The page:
In 2018, Hyundai reported in its annual report that it has the nation’s highest heavy oil upgrading ratio, and in 2019 it posted in its annual report the industry’s highest ratio of net income to sales. The Phase 1 project, which concluded in 2018, was a key contributor to these achievements.
During Phase 2, Hyundai Oilbank further revamped the ARDS module and MHC unit:
- ARDS module 1 was revamped from a single train to two parallel trains and added more fixed-bed reactors, which increased capacity by an additional 30% and the cycle length by 50%.
- The MHC was revamped by adding more fixed-bed reactors, which increased capacity by an additional 10% and the cycle length by 50%.
Enabling the processing of super heavy crudes has helped Hyundai Oilbank to unlock a major improvement in its refining margin. Crucially, it achieved this for only modest capital investment by leveraging revamps.
For this phase, it took just 20 months from starting the feasibility study to starting up the revamped unit. These changes also enabled the refinery to be further integrated with a new heavy feed petrochemical complex that was being built.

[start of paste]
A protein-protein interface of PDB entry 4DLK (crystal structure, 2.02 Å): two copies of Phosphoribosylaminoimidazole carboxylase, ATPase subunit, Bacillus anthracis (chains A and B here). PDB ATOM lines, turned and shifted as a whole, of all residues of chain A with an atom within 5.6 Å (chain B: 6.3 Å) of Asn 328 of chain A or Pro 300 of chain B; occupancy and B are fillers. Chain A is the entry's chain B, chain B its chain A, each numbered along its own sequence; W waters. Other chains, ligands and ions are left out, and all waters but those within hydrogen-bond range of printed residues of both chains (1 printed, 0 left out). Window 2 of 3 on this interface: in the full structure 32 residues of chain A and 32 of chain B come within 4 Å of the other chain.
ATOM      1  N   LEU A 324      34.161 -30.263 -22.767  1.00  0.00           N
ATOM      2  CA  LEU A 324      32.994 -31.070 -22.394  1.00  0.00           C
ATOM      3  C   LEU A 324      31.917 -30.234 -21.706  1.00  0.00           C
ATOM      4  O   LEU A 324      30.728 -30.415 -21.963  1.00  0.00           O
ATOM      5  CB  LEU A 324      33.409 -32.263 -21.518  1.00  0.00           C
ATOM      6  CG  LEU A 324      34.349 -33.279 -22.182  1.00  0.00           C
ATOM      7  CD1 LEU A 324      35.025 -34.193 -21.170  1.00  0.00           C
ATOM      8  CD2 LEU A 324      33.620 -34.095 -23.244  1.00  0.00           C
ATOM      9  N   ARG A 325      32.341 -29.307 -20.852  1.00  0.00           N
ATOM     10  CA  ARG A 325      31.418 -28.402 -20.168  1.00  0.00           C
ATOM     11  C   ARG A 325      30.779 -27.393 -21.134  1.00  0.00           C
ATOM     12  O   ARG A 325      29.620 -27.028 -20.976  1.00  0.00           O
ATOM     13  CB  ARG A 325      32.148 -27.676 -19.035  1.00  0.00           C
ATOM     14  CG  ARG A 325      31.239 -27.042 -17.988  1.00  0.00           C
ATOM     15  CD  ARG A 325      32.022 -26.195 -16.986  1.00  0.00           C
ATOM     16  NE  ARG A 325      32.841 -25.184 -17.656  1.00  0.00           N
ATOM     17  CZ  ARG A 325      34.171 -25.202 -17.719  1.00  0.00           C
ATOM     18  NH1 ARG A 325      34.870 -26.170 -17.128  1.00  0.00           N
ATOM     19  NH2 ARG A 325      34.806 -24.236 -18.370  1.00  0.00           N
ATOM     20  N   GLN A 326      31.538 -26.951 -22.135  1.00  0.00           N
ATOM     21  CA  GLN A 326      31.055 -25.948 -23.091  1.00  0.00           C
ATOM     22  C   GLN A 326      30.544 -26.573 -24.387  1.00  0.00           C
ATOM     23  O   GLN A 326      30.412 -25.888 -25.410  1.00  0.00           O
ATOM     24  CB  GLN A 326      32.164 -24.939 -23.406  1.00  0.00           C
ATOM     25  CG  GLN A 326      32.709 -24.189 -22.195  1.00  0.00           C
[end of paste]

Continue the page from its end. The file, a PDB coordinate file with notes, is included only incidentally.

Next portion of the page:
Preparing for refinery and petrochemical integration
For years, the refinery industry has been discussing refinery and petrochemical integration. The future for refineries is likely to be in producing chemicals.
Some refineries in the East Asia region have been able to use low-cost feedstock, which they process and convert to DAO. DAO is used as feed for ethylene crackers to produce chemicals; it is a cheaper chemical feedstock compared to naphtha or liquified petroleum gas.
We are also working with a number of refiners on how to process very heavy bottom feedstock. Through a feasibility report, we showed how a revamp can help them to produce both IMO 2020 compliant fuel oil as well as chemicals. Several South Korea refineries are already investing and constructing ethylene oxide crackers with a 2021 start-up target.
Shell Catalysts & Technologies’ expertise as owner-operators
We are proud to work with refineries around the world on revamp projects. Our experience as owner-operators allows us to apply our knowledge in licensed technology and catalyst from Shell refineries to service third-party customer sites.
Looking forward, the next challenge for many refineries will be maintaining compliance with the revised European Union Emissions Trading Scheme in 2021, which outlines targets for emissions cuts by 43% compared to 2005 levels.2 We plan to continue helping our partners find opportunities to evolve into new energy areas and to conserve and make better use of energy.